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Construction: Judgment successfully striking out allegations of conspiracy to falsify practical completion

The High Court recently handed down the judgment in Gerko v Seal & Ors [2023] EWHC 63 (KB). Charles Pimlott successfully acted for the Fifth Defendant, instructed by Keith Lonsdale of Beale & Co Solicitors LLP. The judgement can be found here.


The Claimant entered into a Sale Contract, under which he agreed to purchase two properties developed by the Third Defendant. The Fourth Defendant was the project manager and the First and Second Defendants were the individuals most involved with the matter on behalf of the Third and Fourth Defendant Companies. Under the Sale Contract, the Third Defendant was obliged to procure that works be completed by 30th April 2019. The Claimant’s obligation to purchase was subject to a clause which provided a right to rescind for a two-month period if a Practical Completion Certificate was not issued by a longstop date of 31st October 2019.

Works were delayed, in part due to the main contractor having left the site and the Third Defendant having to take over as employer, and it was common ground that some works were still being carried out on 31st October 2019. However, on that same day, the Fifth Defendant issued a Practical Completion Certificate. The sale was completed on 4th February 2020 and the Claimant and his family moved in on 26th June 2020. Very soon after, the Claimant said that the Property was seriously defective, unfit for habitation, and unmarketable. He subsequently brought a claim in unlawful means conspiracy against the Defendants, alleging that they had colluded in putting forward a Practical Completion Certificate known to be false. The Defendants applied to strike out the claim under CPR 3.4.

The Claimant had made and sought to make further amendments to his Particulars of Claim, including one application to amend made less than three working days prior to the application hearing. HHJ Parfitt considered that those new amendments could not be dealt with fairly at the hearing and refused to consider the amendment any further.

Hearing & Judgment

The Claimants summarised their case as being one of unlawful means conspiracy, whereby two or more of the Defendants combined or agreed to put forward a Practical Completion Certificate known to be false. The Defendants for their part argued that the Claimant’s Particulars of Claim lacked the particularity and cogency which was essential for any case of dishonesty to be allowed to proceed.

Judge Parfitt reviewed the relevant law on strike-out, summary judgment and pleadings of fraud; alongside the rules and principles underpinning the purpose of statements of case. He considered that, read together, the authorities showed that the Court and the defendants to a pleading of dishonest conspiracy are entitled to expect a clear, concise statement of the relevant facts, in which the key allegations of dishonesty and the acts done in furtherance of the conspiracy are clearly set out with sufficient relevant particulars of primary fact to tip the balance in favour of a potential finding of fraud. Usually, the allegation will be a conclusion the court will be asked to reach at trial; but if the relevant particulars of primary fact are not pleaded at all or if, taken at face value and in the round, they do not point towards a realistic prospect of the allegations being made out at trial, the interests of justice do not require the claim to proceed any further. However, the Judge further recommended a “degree of cautious realism” when considering striking out fraud claims: the Court should be alive to the danger of disallowing what might be good claims from proceeding to trial on the grounds of unrealistic technical requirements around details which the Defendants will likely have sought to keep hidden.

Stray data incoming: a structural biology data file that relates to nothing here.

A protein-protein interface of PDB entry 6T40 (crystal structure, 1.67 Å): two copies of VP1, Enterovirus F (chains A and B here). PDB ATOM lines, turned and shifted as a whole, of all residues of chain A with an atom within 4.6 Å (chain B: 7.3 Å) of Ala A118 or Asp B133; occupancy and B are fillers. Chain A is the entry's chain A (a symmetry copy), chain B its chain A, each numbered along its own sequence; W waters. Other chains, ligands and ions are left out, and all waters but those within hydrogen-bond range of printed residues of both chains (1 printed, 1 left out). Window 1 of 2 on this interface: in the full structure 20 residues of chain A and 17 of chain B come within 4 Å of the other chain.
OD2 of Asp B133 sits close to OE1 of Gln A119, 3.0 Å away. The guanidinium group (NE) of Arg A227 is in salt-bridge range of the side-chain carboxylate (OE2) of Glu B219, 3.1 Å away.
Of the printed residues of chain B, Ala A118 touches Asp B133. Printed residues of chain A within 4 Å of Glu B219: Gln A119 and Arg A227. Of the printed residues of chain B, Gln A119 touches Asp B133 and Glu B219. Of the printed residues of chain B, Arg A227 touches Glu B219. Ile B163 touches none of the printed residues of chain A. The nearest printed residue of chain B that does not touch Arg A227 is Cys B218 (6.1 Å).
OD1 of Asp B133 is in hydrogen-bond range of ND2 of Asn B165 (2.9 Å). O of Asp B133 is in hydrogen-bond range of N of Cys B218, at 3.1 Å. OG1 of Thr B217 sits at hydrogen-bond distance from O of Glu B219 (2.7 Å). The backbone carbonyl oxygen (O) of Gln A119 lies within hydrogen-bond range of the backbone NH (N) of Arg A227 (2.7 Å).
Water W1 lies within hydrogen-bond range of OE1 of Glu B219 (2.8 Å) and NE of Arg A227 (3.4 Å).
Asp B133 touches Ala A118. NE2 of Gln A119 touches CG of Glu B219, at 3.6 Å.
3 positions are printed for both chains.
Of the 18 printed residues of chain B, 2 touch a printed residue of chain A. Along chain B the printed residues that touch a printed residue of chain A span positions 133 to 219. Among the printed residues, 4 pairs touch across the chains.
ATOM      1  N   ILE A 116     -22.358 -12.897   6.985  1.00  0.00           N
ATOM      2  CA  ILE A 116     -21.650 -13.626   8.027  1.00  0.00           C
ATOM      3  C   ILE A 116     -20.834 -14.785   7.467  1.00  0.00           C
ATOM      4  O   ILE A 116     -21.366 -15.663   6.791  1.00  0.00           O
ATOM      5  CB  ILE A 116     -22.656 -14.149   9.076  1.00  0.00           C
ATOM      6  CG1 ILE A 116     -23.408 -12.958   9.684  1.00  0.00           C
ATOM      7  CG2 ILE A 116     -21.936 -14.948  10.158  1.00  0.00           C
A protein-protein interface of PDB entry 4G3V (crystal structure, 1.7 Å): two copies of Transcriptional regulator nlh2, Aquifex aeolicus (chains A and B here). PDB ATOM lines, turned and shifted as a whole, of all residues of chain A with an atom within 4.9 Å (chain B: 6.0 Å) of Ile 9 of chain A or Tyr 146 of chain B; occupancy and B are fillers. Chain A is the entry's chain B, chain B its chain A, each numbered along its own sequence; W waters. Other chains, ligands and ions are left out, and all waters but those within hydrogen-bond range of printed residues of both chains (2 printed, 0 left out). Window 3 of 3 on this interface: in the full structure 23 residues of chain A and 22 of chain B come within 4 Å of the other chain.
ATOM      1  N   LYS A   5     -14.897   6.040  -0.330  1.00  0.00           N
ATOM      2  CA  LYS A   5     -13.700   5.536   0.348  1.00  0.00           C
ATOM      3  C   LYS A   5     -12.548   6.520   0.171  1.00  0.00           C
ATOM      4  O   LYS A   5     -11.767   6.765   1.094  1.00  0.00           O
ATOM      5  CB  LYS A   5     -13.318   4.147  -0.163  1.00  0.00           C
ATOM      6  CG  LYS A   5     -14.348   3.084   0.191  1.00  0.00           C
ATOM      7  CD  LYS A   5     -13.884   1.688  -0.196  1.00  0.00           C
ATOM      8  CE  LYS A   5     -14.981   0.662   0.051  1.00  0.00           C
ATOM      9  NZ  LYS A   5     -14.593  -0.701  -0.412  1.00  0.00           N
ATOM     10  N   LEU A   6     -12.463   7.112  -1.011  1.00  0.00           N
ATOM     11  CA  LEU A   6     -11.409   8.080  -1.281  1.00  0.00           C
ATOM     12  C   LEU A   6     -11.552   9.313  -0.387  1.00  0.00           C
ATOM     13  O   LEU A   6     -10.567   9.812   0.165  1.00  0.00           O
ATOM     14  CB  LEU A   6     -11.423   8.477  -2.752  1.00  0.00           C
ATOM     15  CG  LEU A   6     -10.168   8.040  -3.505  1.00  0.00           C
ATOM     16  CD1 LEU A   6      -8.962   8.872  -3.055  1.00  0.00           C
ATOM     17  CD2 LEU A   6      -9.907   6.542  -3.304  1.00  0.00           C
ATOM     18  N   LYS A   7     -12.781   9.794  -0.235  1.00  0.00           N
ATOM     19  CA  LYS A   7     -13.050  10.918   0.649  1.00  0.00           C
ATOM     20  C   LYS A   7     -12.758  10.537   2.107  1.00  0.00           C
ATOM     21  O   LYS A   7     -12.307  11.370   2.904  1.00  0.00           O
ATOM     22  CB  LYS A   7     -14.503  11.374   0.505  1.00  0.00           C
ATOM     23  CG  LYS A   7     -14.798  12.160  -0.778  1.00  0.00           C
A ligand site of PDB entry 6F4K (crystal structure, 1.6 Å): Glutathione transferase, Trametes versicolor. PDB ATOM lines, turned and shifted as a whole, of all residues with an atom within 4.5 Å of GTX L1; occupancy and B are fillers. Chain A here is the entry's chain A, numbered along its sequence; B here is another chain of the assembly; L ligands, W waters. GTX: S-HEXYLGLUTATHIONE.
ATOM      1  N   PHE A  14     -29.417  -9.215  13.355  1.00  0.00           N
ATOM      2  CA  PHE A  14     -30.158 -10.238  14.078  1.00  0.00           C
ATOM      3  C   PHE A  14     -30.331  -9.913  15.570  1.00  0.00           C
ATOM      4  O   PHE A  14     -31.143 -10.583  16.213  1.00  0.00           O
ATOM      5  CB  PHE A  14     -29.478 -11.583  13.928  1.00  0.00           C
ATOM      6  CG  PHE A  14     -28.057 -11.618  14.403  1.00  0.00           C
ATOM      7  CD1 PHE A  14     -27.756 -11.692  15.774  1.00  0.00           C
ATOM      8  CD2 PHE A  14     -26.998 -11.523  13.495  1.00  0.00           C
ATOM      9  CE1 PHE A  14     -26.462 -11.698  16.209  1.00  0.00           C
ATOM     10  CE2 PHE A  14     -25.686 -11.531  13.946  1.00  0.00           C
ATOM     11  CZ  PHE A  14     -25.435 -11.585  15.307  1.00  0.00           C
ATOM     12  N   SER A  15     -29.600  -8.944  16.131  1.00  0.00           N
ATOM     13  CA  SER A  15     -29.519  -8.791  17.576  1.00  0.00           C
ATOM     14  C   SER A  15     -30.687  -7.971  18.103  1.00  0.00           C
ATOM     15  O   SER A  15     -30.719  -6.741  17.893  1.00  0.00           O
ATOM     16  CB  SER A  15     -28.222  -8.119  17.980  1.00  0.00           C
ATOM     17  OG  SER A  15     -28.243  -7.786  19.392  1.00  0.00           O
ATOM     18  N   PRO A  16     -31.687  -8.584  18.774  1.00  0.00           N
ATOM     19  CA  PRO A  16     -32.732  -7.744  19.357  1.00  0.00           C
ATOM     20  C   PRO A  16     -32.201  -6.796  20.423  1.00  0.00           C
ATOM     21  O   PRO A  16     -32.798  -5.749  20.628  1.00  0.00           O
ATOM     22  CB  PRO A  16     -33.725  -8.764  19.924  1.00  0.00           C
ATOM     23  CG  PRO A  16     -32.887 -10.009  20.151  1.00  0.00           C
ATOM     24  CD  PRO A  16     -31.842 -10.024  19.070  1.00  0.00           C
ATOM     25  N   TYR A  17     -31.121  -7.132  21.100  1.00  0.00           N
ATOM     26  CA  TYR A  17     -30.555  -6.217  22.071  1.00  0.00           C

In this case, the Claimant’s Particulars of Claim, whilst disclosing a strong subjective belief in some wrong, did not comply with the basic requirements set out in the King’s Bench Guide. They did not clearly state the allegations of fraud being made against the Defendants. A section headed “Conspiracy” did not, as might have been expected, set out the essential facts to support a conspiracy finding. Each defendant was entitled to have set out in the Particulars of Claim details of what they are alleged to have known, why, and the properly particularised basis upon which a fraud inference is to be made against them. The Claimant’s Particulars were fatally flawed as they had not achieved this. It was fanciful to contend that the Practical Completion Certificate was fraudulent: it was a heavily caveated document which did what it expressly said it was doing. Taking the matter at its highest, there was a realistic contractual dispute between the Claimant and the Third Defendant as to whether the obligations under the Sale Contract had been met, but that was insufficient to give rise to any inference of fraud against any of the Defendants or to an inference of dishonest conspiracy between any of them.

The Judge concluded that there was no pleaded basis for the Fifth Defendant to be party to any unlawful means conspiracy; and that, because of that finding, the conspiracy as pleaded could not have existed either. Further, there was no pleaded basis for the First and Third Defendants being a party to the conspiracy other than on the basis that there was a conspiracy to start with; and there was no pleaded basis to establish combination or knowledge against the Second and Fourth Defendants. In any event, the Particulars of Claim did not disclose facts sufficient to make a finding of intent to injure the Claimant against any of the Defendants.

The Judge struck out the claim and dismissed the application for further amendment.


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